Page last updated at 18:10 GMT, Monday, 20 April 2009 19:10 UK

Couple jailed for fake ID factory

Adrian Holmes and Lucy Sanders
Holmes and Sanders made an estimated 300,000 over two years

A couple who set up and ran an international fake ID factory from their Cheshire home have been jailed.

Adrian Holmes and Lucy Sanders made about £300,000 from a website targeting young people hoping to break drinking laws, Chester Crown Court heard.

The pair, who admitted a charge of conspiring to supply articles for use in fraud, had orders from as far away as Singapore and Japan.

Holmes, 32, of Lymm, was jailed for two years and Sanders, 28, one year.

The court heard that Holmes was the brains behind the operation, designing the website and cards while Sanders made them in their basement.

The site boasted testimonials from underage drinkers hailing the "absolutely fantastic" cards that "never failed".

They knew full well what their customers were using the IDs for
Peter Moss, prosecuting

They were highly sophisticated - featuring holograms and chips - and came in the form of driving licences, permits and UK identity cards.

All customers needed to do was email their photograph, date of birth, signature and pay £20.

Saying it was the first prosecution of its kind, Peter Moss, for the crown, said the pair did not care what the cards were used for as long as they were getting paid.

"It's a feature of the case that if you paid your money you got what you asked for," said Mr Moss.

"It didn't matter how many you asked for, you got what you wanted.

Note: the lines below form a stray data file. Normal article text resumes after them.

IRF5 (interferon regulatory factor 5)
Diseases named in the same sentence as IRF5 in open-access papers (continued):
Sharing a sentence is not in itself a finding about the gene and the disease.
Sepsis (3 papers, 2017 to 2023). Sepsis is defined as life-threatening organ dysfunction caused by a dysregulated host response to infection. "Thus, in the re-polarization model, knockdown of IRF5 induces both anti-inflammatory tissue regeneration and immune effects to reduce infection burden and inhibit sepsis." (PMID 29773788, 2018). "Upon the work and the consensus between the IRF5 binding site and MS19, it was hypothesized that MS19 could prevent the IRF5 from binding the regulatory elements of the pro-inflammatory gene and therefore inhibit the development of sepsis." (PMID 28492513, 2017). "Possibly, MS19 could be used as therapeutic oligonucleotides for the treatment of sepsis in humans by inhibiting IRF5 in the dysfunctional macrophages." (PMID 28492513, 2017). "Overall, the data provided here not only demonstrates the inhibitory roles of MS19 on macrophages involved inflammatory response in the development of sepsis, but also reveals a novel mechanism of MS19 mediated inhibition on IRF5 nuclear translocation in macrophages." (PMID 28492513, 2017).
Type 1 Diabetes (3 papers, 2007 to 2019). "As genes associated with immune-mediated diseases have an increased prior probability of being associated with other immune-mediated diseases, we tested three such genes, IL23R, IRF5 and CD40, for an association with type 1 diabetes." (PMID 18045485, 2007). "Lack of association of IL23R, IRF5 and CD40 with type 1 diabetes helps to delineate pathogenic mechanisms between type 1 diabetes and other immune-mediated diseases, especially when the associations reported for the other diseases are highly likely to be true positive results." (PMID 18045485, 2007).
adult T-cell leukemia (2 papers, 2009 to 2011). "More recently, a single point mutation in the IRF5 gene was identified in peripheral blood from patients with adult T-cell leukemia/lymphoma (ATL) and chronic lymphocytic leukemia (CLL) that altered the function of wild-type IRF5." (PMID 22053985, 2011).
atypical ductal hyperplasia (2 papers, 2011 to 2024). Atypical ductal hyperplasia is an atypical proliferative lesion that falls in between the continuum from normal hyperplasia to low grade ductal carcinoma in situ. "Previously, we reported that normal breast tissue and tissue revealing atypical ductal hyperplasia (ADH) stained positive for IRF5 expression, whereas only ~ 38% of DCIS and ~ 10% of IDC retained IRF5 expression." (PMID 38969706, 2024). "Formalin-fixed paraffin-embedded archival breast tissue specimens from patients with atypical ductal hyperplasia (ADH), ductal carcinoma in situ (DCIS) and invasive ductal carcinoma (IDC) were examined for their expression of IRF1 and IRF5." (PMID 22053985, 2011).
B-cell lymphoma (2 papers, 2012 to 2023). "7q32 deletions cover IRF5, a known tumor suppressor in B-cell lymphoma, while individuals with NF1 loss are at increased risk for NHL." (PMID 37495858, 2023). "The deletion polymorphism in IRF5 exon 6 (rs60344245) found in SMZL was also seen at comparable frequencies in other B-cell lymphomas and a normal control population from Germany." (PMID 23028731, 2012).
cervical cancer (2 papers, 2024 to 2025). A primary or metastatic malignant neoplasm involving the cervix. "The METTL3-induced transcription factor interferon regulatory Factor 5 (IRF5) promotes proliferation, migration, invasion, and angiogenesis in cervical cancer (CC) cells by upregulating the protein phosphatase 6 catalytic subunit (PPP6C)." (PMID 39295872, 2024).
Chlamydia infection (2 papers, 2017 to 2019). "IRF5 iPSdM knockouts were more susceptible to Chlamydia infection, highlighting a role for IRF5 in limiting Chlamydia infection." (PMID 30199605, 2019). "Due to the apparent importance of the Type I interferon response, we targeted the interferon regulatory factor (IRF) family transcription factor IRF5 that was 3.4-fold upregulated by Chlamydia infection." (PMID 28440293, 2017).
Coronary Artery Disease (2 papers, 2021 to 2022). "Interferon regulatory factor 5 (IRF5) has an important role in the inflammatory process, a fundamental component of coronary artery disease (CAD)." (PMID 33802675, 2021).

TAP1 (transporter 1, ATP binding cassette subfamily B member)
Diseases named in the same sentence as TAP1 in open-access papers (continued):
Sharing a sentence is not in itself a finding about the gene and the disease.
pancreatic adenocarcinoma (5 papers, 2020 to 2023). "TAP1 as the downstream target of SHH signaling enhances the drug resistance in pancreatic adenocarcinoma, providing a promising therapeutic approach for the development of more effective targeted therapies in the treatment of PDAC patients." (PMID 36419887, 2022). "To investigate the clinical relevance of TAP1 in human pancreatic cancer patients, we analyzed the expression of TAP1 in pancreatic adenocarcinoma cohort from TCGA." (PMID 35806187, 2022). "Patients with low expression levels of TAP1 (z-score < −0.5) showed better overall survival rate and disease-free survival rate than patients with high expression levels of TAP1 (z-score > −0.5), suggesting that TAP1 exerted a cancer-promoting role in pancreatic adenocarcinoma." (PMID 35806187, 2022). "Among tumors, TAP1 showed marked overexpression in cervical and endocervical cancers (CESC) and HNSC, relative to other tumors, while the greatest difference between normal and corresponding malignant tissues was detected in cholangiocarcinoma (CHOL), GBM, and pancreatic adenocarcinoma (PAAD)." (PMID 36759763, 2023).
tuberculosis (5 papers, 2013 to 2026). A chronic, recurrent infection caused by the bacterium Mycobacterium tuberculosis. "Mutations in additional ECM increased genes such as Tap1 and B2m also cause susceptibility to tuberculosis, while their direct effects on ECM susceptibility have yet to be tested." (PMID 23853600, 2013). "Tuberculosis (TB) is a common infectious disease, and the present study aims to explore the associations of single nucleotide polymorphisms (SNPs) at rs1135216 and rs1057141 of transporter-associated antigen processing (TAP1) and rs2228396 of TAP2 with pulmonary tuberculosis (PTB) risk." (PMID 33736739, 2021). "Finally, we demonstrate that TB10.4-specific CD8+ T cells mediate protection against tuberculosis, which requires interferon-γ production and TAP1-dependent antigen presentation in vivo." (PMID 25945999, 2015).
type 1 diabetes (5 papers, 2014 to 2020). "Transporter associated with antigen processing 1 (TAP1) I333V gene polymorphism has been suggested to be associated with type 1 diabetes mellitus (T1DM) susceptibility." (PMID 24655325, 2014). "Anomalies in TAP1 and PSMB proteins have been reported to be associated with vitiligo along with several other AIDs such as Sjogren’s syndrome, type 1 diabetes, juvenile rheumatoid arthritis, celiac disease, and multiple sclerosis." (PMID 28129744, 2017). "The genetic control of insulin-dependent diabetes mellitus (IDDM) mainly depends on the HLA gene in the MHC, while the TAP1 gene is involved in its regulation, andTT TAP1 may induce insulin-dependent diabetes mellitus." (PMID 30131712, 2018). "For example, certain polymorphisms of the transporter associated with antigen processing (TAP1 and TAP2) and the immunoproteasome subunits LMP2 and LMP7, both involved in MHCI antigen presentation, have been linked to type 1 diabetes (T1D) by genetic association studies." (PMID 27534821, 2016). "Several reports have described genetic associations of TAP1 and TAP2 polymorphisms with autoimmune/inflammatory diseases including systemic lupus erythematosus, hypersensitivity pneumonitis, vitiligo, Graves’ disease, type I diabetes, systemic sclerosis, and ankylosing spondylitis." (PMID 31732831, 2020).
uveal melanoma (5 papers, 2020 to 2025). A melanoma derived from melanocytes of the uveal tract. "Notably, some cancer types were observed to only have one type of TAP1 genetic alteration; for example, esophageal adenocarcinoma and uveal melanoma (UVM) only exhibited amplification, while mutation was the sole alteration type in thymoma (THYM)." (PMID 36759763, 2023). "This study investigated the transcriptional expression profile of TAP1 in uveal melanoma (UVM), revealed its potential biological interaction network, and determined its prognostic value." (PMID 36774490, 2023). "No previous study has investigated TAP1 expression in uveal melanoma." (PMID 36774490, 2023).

"They knew full well what their customers were using the IDs for."

'Successful enterprise'

Trading standards officers and police raided their home in Lymmington Avenue, Lymm, in April 2008.

Documents were found that showed the couple had £165,000 in one bank account and could make up to 40 fake cards a day.

The couple were caught after licensees and community support officers in Cheshire were handed batches of cards confiscated by door staff.

Judge Elgin Edwards, the Recorder of Chester, described the business as a "novel and highly successful enterprise".

Trading Standards manager Vanessa Griffiths has welcomed the sentences

He said: "This business effectively drove a coach and horses through an area of control of youthful drinking and access to nightclubs.

"And there is the danger of even more serious misuse."

Later, Vanessa Griffiths, trading standards manager at Cheshire West and Chester Council, said officers were pleased with the "deterrent sentences".

"It is the first prosecution of its type and we hope it sends out a strong message to anybody else operating or considering this kind of business," she added.

Ms Griffiths said there were other investigations ongoing and more prosecutions were expected to follow.

An assets hearing for Holmes and Sanders will be held in July.

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